The Panama spread (FBX.PANA) widened last night when Freightos released new container rates for this week: rates from China to the American East Coast (FBX.CNAE) climbed to $3,683, while rates to the West Coast (FBX.CNAW) fell slightly to $2,527. This week the Panama spread expanded to $1,156, reflecting the canal tolls, increased fuel costs on a longer haul, and the relative balances of freight demand and steamship capacity on each of those lanes.
Both Transpacific lanes have stayed elevated well past the deadline for any Asian retail exports to find their way into U.S. supply chain networks in time for the holiday shopping season. Continued robust freight demand this late into Q4 helps us see the effect that tariff pull-forward is having on container rates. We can assume a 32-34 transit time from China to the East Coast (excepting the rare 28 day transit)—that means that this week is really the last week for Chinese shippers to get their freight onto the vessel in time to beat the new 25% tariffs which will be imposed on Chinese goods beginning January 1.
“We’re going start to see East Coast volume coming in at end of [this] week, and the last week of November volume will be pretty serious,” said Henry Byers, Director of Pricing and Partnerships at Steam Logistics, an international freight forwarder based in Chattanooga.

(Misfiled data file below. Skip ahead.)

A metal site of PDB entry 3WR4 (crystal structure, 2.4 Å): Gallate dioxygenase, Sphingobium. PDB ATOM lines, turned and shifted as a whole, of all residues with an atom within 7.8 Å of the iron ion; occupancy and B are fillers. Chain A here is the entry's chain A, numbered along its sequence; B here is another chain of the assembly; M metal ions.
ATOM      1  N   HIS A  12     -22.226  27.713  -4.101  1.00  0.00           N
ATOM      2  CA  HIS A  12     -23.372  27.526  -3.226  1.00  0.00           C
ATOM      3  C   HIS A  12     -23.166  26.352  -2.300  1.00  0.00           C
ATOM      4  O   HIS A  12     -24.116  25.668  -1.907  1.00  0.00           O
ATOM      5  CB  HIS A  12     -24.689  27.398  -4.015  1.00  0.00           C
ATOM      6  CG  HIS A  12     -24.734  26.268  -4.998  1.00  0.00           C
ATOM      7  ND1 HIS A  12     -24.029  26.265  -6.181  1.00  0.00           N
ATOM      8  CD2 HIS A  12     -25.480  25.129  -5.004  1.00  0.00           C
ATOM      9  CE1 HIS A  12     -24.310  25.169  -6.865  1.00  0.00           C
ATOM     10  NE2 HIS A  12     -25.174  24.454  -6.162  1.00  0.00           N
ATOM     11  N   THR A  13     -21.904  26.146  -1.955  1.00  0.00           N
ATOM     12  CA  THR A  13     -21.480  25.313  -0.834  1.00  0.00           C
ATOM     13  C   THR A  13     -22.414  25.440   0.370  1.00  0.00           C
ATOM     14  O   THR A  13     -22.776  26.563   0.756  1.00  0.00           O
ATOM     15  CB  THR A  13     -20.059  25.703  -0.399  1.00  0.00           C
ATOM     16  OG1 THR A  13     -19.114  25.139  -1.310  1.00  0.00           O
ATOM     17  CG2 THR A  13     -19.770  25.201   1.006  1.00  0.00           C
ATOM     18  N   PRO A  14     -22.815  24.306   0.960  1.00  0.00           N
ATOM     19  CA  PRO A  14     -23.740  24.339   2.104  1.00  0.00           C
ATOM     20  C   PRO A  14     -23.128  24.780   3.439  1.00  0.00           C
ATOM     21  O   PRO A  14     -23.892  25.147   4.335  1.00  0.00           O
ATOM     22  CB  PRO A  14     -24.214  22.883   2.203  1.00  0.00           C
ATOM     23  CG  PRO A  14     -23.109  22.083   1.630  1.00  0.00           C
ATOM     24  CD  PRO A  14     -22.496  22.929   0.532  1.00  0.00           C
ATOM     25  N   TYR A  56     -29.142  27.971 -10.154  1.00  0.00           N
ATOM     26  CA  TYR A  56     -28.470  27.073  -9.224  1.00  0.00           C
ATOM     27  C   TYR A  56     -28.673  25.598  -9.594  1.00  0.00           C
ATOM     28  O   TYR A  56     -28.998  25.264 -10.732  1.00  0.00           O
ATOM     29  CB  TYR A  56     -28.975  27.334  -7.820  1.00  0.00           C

We expect the China – East Coast lane to peak this week, as the ships leaving in the later part of next week will likely not be able to discharge their cargo in Savannah before January 1. After that, shippers hoping to beat the tariffs will give up on the East Coast and focus their attention on the West Coast. While capacity added last month to the West Coast lane let the steamship lines absorb more demand without upward rate pressure, it remains to be see whether conditions remain stable into the first week of December.
Our view is that the mostly likely outcome headed toward the end of the year is that the Panama spread will collapse as Asian shippers turn from the East Coast lane—putting downward pressure on prices—and snap up whatever capacity they can get on vessels headed for the West Coast, pulling those rates up.
After the New Year, things get more complicated. We’re hearing contradictory data—many expect a significant Q1 hangover from pre-Chinese New Year freight that’s already been shipped, while other transportation service providers have said conversations with their customers have made them optimistic about the demand side for at least the first half of 2019.